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As world's most-sued tech company, Apple is forced to 'lawyer up'


Apple, the most-sued technology company in the world since after the iPhone was released, is stocking up on lawyers for patent battles with rivals Nokia, HTC and Motorola.

According to Businessweek, Apple Chief Executive Steve Jobs is recruiting lawyers who have experience fighting for and against some of the world's largest technology companies. The legal battle is seen as an effort to stop Android, the competing mobile operating system from search giant Google.

"Apple has hired some of the nation's top patent lawyers as outside counsel," authors Adam Satariano and Susan Decker wrote. "They include Ropert Krupka of Kirkland & Ellis, who negotiated a 2005 settlement in which Apple agreed to pay $100 million to Creative Technology Ltd., maker of the Zen music player; William Lee WilmerHale in Boston, who successfully represented Broadcom Corp in its fight against Qualcomm; and Matt powers of Weil, Gotshal & Manges LLP, who successfully defended the patent on Merck & Co.'s biggest product, the $4.7 billion-a-year asthma drug Singulair."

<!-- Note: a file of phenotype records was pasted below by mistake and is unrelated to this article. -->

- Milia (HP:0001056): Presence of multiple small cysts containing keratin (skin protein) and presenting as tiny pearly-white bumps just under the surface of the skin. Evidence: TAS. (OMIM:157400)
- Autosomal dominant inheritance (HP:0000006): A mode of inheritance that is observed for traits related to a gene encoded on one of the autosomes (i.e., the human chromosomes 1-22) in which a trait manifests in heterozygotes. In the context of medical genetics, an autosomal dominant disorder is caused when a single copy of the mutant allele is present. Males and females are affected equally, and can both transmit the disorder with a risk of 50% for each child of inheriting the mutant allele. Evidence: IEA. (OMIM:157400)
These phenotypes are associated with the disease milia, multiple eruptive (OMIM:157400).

Apple's legal efforts are led by Bruce Sewell, the company's general counsel. It also added Noreen Krall, former chief intellectual property counsel for Sun Microsystems and IBM, as an in-house attorney this year.

The report also noted that Apple has been the most-sued technology company since 2008, a year after the iPhone hit the market, according to LegalMetric Inc.

Apple has been bombarded with lawsuits in recent years, facing 27 new patent infringement suits filed in 2009 alone. Apple has said that responding to those claims, regardless of merit, consumes "significant time and expense."

Apple and Nokia are engaged in a mutual legal battle in which each company has accused the other of patent infringement. Apple has argued that Nokia has infringed on 13 patents related to a variety of technologies, including graphical user interface and booting of a handset, while Nokia has accused Apple of 10 patent violations.

Apple is also engaged in lawsuits with Motorola and HTC, two hardware makers that create handsets running the Google Android operating system. Those complaints have largely been viewed as an Apple versus Android battle.

"We can sit by and watch competitors steal our patented inventions, or we can do something about it," Apple Chief Executive Steve Jobs said in a comment after the HTC suit was filed. "We've decided to do something about it."